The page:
"We are hardwired to sing" (Dr. Robert Greenberg).
I am currently studying a course on music by Dr. Greenberg, whose statement refers to the fact that every human culture ever discovered has some form and tradition of vocal expression of melody.
This is no surprise to the Bible believing Christian, whose God is Himself "hardwired to sing" (hardwired by Himself, of course). The Lord Jesus Christ sang during His earthly lifetime, and "the Son can do nothing of Himself, but what He seeth the Father do: for what things soever He doeth, these also doeth the Son likewise" (John 5:19; Matthew 26:30). The Bible also prophecies that one day the Lord will rejoice in His earthly people Israel "with singing" (Zephaniah 3:17). Thus, it is a musical God who rules the universe, and it is natural that the race of beings created in His image would find melody, harmony, rhythm, and all the wonderful components of song to be innate in our being.
There are countless implications that proceed from this blessed truth. We begin with the musical God. The musical God? We don't often think of Him in these terms. But we should, because the beauty of music is the direct expression of the beauty of its Creator. Indeed, of the infinite variety of confirmations that God exists, music is for me at or near the top of the list. Human beings could not have created music! It is far too complex in its components, far too capable of expressing both profound truth and sublime emotion, and far too possessed with the potential for both good and evil. Most importantly, music speaks to and from the deepest part of us, and often gives us a sense of realities that we could never explain, but which we intuitively know and feel. God is the reason for this, the musical God. He made the music in humanity from the melodic and harmonic streams that flow and sparkle in His glorious being.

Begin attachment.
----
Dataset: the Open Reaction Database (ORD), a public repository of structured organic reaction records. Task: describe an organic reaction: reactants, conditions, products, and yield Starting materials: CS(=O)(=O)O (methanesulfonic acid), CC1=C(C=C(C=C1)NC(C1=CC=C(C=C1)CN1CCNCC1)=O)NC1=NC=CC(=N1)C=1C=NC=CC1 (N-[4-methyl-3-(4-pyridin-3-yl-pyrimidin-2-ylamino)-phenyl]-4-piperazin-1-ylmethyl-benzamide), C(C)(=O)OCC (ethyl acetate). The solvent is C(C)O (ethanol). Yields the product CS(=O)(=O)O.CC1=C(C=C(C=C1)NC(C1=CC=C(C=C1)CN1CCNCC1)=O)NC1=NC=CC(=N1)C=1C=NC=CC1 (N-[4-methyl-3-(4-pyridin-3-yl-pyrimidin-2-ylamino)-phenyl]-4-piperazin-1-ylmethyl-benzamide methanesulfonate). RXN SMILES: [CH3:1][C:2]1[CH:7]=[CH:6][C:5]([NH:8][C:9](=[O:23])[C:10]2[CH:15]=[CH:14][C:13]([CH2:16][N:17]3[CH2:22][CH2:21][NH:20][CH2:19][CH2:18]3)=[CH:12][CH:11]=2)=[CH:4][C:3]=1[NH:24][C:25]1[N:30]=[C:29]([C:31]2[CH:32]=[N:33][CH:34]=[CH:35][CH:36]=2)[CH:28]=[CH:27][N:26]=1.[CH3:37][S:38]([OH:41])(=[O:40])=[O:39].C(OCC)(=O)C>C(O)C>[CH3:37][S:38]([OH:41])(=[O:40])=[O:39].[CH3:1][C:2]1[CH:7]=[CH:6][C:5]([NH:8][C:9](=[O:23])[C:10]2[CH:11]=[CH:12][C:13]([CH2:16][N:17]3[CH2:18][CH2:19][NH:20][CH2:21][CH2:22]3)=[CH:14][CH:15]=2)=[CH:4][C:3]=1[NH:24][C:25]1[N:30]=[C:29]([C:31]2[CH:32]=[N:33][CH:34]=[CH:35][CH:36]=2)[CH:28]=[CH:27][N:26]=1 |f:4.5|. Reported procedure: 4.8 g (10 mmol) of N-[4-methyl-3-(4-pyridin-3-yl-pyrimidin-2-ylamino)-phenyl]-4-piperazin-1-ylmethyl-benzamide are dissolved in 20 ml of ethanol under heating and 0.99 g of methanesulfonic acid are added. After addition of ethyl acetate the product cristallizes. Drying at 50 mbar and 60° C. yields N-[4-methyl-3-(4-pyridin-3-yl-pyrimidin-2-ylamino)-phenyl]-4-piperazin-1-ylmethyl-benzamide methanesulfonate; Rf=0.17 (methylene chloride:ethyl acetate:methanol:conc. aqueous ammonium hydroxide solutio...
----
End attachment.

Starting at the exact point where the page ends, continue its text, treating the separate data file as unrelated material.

Our response to this truth must be to think always of music in the light of our Lord. When we hear music, be it consonant or dissonant to our ears, be it expressive of good or evil, or be it joy or sorrow inducing, the primary implication is God, the musical God. This does not mean, of course, that all music is beneficial to us, or that a fallen human race has not often distorted the beauty of song. Some music exists to directly worship Satan (who is himself hardwired to sing - Ezekiel 28:13). Some exists to mislead, deceive, and motivate sinful thoughts, emotions, and behaviors. And much music exists that was written and is performed with no appreciation whatsoever of the great Giver of music. Still, every note we will ever hear somehow proclaims the musical reality of God Himself, and of our need to view Him in the beautiful terms that such truth proclaims and implies.
I close with one of those implications. For me, the most wondrous aspect of music is that since God is the musical God, it must surely be that the Father, the Son, and the Holy Spirit have eternally sung for each other, and to each other. Indeed, I believe with all my heart that there are times when sublime melodies and harmonies sing to us of eternally ancient glories that have forever existed in the triune God, and which now exist in us. The Lord Jesus prayed for believers that the Father's love for Him would become resident within our very being (John 17:24). There is music in that love, and it sings to us strains of beauty and of "the Lord's song" that we can experience in no other way (Psalm 137:4).
"The Lord is my... song."
"Yet the LORD will command His lovingkindness in the daytime, and in the night His song shall be with me."